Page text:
This book explores how women are represented in novels written by women which have conflict as their central thematic concern. The Revolution was the zero hour of twentieth century Mexican national discourse. Even while the war was being fought, writers felt the need to engage with the mythologies of that discourse and write their own versions of events. From these early witness accounts there developed a genre which would evolve to challenge the all-pervasive imagining of the nation on an institutional level. As a result, the Revolution was a pivotal event for writers. Heretofore, in the main, critical studies have only examined writing by men, while women’s contribution to this genre has been marginalized and ignored. This book provides a unique insight into the many roles which women had in the Revolution and assesses the complex and varied styles employed by three significant, and in many ways controversial, Mexican authors: Elena Garro, Elena Poniatowska, and Ángeles Mastretta. This is an important book which makes a significant contribution to the international debates which examine women’s many roles in wartime.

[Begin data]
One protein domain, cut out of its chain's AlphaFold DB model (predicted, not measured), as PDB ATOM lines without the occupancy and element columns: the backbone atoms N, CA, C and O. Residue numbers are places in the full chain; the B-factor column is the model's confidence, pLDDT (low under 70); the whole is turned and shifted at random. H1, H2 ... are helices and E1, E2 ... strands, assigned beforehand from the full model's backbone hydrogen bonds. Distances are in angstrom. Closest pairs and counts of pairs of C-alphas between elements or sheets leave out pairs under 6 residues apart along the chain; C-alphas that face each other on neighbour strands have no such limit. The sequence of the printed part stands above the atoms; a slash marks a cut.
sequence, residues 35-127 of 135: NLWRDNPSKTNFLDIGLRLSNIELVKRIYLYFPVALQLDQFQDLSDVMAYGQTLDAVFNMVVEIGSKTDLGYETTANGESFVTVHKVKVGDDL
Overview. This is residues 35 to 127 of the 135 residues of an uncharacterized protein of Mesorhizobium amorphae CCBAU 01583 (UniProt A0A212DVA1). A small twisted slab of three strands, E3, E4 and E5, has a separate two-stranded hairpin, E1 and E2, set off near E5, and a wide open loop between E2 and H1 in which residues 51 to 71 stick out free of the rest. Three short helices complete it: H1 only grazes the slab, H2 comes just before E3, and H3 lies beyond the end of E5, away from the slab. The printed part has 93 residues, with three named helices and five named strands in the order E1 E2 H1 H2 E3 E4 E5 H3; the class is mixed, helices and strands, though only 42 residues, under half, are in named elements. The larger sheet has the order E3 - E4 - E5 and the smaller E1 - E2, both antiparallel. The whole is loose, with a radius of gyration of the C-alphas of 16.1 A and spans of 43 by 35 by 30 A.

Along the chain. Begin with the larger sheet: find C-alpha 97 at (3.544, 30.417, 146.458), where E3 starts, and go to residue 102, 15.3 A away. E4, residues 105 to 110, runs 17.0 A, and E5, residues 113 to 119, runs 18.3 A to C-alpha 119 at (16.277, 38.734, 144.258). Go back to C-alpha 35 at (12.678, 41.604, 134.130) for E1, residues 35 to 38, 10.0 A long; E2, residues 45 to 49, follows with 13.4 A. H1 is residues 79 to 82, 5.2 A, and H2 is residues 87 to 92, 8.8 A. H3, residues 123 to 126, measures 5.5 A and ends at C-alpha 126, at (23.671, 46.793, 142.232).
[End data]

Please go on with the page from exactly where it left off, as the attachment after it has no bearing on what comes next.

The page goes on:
|Publisher||Edwin Mellen Press|
|Number of pages||260|
|Publication status||Published (in print/issue) - 2006|
- Women's Writing
- Mexican Revolution
- Gender Studies